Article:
Her debut album, Waiting, was produced by Stephen Hague and recorded in London, England and New York City. On November 7, 2000, Highway Records released a special edition of Waiting to a Christian, predominantly Mormon, bookstore market; this edition featured a bonus track that would not appear on the general public release. Nettwerk's record company released Waiting in Canada on February 20, 2001. While Ord was nominated for a Juno Award for Best New Artist, and her singles "Sarah" and "Perfect" were successful on Canadian radio, an anticipated U.S. and international release with Capitol/EMI in summer 2001 did not come through, and Nettwerk itself, not a major record label outside of Canada, released Waiting quietly in the United States on August 27, 2002. A second beginning and Not Today Not Today, released in 2004. Ord parted ways with McBride and Nettwerk to join Gary McDonald at the boutique Managment firm Frontside, and looked for another mass-market record company, but continued to work with Highway and its focus on the Mormon market for the September 28, 2004 release of her sophomore album, Not Today. Canadian music legend Randy Bachman (The Guess Who, Bachman-Turner Overdrive), also a Latter-day Saint, collaborated as co-writer, guitarist and producer for the album, which they recorded at Bachman's studio on Saltspring Island in British Columbia. She performed in two Mormon-themed movies: singing on the soundtrack of the 2002 romantic comedy The Singles Ward, and acting, as Sariah Phelps, in the 2003 family comedy The R.M.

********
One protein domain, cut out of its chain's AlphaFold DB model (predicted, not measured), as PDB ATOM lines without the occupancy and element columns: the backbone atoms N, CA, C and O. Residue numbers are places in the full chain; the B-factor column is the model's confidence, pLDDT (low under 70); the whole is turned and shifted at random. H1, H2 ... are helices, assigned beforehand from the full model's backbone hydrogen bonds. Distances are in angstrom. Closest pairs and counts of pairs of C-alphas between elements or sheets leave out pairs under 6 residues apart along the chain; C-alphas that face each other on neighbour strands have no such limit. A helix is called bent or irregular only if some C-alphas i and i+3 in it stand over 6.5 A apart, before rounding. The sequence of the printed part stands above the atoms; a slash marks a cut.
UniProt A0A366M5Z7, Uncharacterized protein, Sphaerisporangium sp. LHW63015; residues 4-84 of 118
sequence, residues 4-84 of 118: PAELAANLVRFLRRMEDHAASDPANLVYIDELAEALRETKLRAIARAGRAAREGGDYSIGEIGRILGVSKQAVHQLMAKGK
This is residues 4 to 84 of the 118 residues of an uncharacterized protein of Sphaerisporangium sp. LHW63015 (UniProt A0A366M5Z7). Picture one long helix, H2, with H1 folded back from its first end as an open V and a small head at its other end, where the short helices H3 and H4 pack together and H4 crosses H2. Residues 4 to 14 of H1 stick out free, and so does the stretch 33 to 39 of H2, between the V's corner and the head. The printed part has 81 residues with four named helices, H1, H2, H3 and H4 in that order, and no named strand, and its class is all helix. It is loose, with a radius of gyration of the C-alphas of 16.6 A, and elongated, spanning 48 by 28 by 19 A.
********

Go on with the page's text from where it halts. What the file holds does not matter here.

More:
(or The Returned Missionary). Writing in Las Vegas Weekly (December 9, 2004), Richard Abowitz contended that Ord "is a more gifted musician than Alanis, sings a lot better than Michelle Branch and writes songs sharper than Pink and Avril combined."  Over the sophomore hump with album number three Pretty Things With the release of "Pretty Things" on November 21st, 2006 Ord enters yet another phase of her career, an acoustic one. "Pretty Things" marks the beginning of Ord's production career as she co-produced the entire record herself at a studio in Orem, Utah. The sound is simpler, quieter and more reminiscent of Jack Johnson than Avril Lavigne (whom she's been compared to previously). It saw a world-wide digital release through platforms like iTunes on October 10th, 2006 and was met with mostly favorable reviews from her fans.
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